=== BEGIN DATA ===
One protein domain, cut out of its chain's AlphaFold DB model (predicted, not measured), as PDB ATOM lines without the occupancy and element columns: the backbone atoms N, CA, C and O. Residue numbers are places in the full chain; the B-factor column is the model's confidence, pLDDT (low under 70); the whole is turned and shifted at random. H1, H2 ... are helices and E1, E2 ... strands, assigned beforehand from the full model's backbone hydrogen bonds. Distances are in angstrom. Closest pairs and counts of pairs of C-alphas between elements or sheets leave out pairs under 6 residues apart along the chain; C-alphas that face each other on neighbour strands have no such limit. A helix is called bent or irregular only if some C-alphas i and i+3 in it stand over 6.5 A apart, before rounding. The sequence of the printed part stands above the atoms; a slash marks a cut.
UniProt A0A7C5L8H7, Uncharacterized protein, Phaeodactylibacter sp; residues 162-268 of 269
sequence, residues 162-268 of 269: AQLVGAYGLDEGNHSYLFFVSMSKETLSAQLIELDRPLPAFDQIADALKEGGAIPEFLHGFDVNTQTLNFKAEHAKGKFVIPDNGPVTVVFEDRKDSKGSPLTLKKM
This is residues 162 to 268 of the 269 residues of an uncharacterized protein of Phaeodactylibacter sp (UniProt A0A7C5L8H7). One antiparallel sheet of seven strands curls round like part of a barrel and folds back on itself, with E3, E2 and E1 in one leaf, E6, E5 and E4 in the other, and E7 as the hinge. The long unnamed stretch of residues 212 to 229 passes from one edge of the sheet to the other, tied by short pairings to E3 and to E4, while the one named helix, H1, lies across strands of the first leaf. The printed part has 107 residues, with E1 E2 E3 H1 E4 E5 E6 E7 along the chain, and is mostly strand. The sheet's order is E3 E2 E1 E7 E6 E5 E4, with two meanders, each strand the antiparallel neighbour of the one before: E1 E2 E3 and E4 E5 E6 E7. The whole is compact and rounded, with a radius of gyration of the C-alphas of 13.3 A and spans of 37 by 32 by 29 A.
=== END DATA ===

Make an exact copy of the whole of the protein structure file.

One protein domain, cut out of its chain's AlphaFold DB model (predicted, not measured), as PDB ATOM lines without the occupancy and element columns: the backbone atoms N, CA, C and O. Residue numbers are places in the full chain; the B-factor column is the model's confidence, pLDDT (low under 70); the whole is turned and shifted at random. H1, H2 ... are helices and E1, E2 ... strands, assigned beforehand from the full model's backbone hydrogen bonds. Distances are in angstrom. Closest pairs and counts of pairs of C-alphas between elements or sheets leave out pairs under 6 residues apart along the chain; C-alphas that face each other on neighbour strands have no such limit. A helix is called bent or irregular only if some C-alphas i and i+3 in it stand over 6.5 A apart, before rounding. The sequence of the printed part stands above the atoms; a slash marks a cut.
UniProt A0A7C5L8H7, Uncharacterized protein, Phaeodactylibacter sp; residues 162-268 of 269
sequence, residues 162-268 of 269: AQLVGAYGLDEGNHSYLFFVSMSKETLSAQLIELDRPLPAFDQIADALKEGGAIPEFLHGFDVNTQTLNFKAEHAKGKFVIPDNGPVTVVFEDRKDSKGSPLTLKKM
This is residues 162 to 268 of the 269 residues of an uncharacterized protein of Phaeodactylibacter sp (UniProt A0A7C5L8H7). One antiparallel sheet of seven strands curls round like part of a barrel and folds back on itself, with E3, E2 and E1 in one leaf, E6, E5 and E4 in the other, and E7 as the hinge. The long unnamed stretch of residues 212 to 229 passes from one edge of the sheet to the other, tied by short pairings to E3 and to E4, while the one named helix, H1, lies across strands of the first leaf. The printed part has 107 residues, with E1 E2 E3 H1 E4 E5 E6 E7 along the chain, and is mostly strand. The sheet's order is E3 E2 E1 E7 E6 E5 E4, with two meanders, each strand the antiparallel neighbour of the one before: E1 E2 E3 and E4 E5 E6 E7. The whole is compact and rounded, with a radius of gyration of the C-alphas of 13.3 A and spans of 37 by 32 by 29 A.